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Healthy and easy, quinoa is a perfect food. Now, make a perfect batch. 

Gillie Houston
November 27, 2018
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While today’s superfood trends typically come and go in a blink of an eye, perhaps no superfood has become a bigger—and more permanent—part of our home cooking and restaurant menus than quinoa. Though quinoa was once the punch line of health food jokes, it’s become an essential ingredient that is both extremely healthy and versatile. Given its neutral flavor and texture, quinoa can be served in a huge breadth of recipes, and allows home cooks to get creative with their mixins and toppings.

While you might want to start integrating quinoa into your healthy homemade meals, it can be intimidating to master a new kind of base after years of relying on pasta and rice. Luckily, quinoa is super simple to prepare, and once you get the hang of it can be easily cooked to fluffy perfection time after time.  

Despite the fact quinoa is a technically a seed instead of a grain, it still received the nickname “the mother grain” for its rich culinary history going back thousands of years. In fact, quinoa has been cultivated in the Andes Mountains for more than 5,000 years and was a big part of the diet of the ancient Incas. While there are a whopping 120 varieties of quinoa, the kinds you’re most likely to spot on your grocery store shelves are white (also known as golden), black, and red quinoa. White quinoa is the one that most likely comes to find when you think of the seed, and is the best kind to begin with if you’re just learning to cook the faux grain. 

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In addition to its subtly nutty taste and soft, pillowy texture quinoa has also been long considered one of the healthiest foods in existence. Even scientists in the 1950s—long before quinoa became the uber-trendy food it is today—stated that, “While no single food can supply all the essential life sustaining nutrients, quinoa comes as close as any other in the plant or animal kingdom.” This superfood is a complete protein—containing all nine amino acids—that’s packed with fiber, iron, and magnesium, and is also naturally gluten free. However, if you have a severe gluten intolerance make sure to check the label to ensure it didn’t come into contact with gluten during its processing and packing.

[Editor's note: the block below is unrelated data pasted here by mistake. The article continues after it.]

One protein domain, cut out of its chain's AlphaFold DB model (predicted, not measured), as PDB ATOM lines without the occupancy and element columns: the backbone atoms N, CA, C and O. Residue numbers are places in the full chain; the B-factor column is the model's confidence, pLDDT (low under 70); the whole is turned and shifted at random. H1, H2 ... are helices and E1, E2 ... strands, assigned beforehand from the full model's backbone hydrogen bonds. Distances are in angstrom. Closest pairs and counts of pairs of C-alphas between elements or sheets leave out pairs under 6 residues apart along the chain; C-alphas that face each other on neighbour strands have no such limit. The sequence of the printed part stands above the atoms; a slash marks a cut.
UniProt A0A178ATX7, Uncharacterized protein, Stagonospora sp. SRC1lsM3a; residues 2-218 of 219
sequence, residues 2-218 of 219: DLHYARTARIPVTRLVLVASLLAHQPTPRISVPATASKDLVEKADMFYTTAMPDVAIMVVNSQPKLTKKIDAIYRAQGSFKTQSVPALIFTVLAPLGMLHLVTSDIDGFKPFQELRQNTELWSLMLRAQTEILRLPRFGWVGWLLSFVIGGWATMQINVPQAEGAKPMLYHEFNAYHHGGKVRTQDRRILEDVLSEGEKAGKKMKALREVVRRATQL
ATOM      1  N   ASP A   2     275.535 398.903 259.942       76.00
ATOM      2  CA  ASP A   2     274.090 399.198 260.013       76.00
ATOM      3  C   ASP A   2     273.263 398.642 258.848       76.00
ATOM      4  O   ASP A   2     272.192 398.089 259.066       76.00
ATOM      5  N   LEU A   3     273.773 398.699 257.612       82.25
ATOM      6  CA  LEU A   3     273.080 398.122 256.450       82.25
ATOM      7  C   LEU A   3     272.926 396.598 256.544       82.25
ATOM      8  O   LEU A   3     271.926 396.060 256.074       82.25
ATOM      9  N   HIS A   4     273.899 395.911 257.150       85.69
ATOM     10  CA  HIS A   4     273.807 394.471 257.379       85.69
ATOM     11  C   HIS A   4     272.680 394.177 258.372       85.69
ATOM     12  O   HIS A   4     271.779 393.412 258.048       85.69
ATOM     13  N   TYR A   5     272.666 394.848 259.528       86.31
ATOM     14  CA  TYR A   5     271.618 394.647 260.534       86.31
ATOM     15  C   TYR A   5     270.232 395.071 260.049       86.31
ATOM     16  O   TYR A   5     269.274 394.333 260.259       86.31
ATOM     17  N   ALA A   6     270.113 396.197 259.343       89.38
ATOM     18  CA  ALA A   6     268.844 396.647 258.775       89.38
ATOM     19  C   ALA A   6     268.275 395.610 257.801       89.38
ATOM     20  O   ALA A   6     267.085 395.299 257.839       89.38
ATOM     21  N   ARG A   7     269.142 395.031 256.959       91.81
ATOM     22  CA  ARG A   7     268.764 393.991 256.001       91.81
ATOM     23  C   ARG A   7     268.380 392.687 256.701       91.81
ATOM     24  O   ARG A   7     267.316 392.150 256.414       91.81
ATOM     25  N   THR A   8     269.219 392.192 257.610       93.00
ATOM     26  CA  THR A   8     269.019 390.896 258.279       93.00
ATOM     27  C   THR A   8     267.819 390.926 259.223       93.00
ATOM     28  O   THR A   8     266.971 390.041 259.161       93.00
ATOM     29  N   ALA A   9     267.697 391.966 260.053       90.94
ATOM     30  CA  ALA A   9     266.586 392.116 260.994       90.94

Before you begin cooking your quinoa, this ingredient needs to be rinsed thoroughly, unlike rice or pasta. This is because quinoa has a naturally occurring coating that if not rinsed off can affect the flavor of the ingredient in negative ways—giving it a soapy taste or bitter flavor. To rinse, pour the quinoa into a fine mesh strainer and run it under cold water, using your hand to move the quinoa around to remove the coating. If you’ve got plenty of time, soaking the quinoa over numerous rounds—covering it with water in a bowl and transferring it to a fresh bowl of water a few times—will remove the coating most effectively, but rinsing thoroughly works fine if you don’t want to wait it out. Each cup of the dry seeds will produce about three cups of cooked quinoa. 

Once your quinoa is rinsed and ready to go, add it to a saucepan and cover with the appropriate amount of water. As a rule, for each cup of dry quinoa you’re making, add 1-3/4 cups of water to the pan. While many instructions call for 2 cups of water, this can make for soggier, more water-logged quinoa in the end. To create some extra depth of flavor, you can also opt to cook your quinoa in broth or stock, giving the final product a more savory sensation.

Bring your pan of quinoa to a boil before covering and reducing it to a simmer for about 15 minutes. After your quinoa has absorbed the water, remove the pan from heat and let it sit covered for 5 minutes before fluffing your quinoa with a fork and serving. You can also choose to cook your seeds in a rice cooker, following the same liquid-to-quinoa ratio. 

For an extra boost in flavor, you can choose to toast your quinoa before adding your water or stock. Add it to your saucepan over medium heat with 1 tablespoon of olive oil and toast until the quinoa has turned a light brown color. Then, add your liquid and cook as usual.

Another easy way to enhance the flavor of your quinoa is to add seasonings, herbs, spices, and other aromatics to the pan while cooking the ingredient, which will infuse it with a hint of these flavors. Try adding a sprig of thyme or rosemary, salt and pepper, or a clove of garlic for next level grainy goodness.

Quinoa can be used as a neutral base, like rice, or dressed up to become a more show-stopping main or side dish. Dish it up with oatmeal fixings like brown sugar, nuts, and raisins for a nutritious breakfast, or serve it savory in recipes like Quinoa Panzanella with Wild Salmon, Quinoa and Roasted Pepper Chili, Spicy Grilled Shrimp and Quinoa Salad, and Quinoa-Stuffed Poblano Chiles. Your friends and family will be so satisfied, they’ll forget they’re chowing down on one of the world’s oldest and most prolific health foods. 

 

 

 

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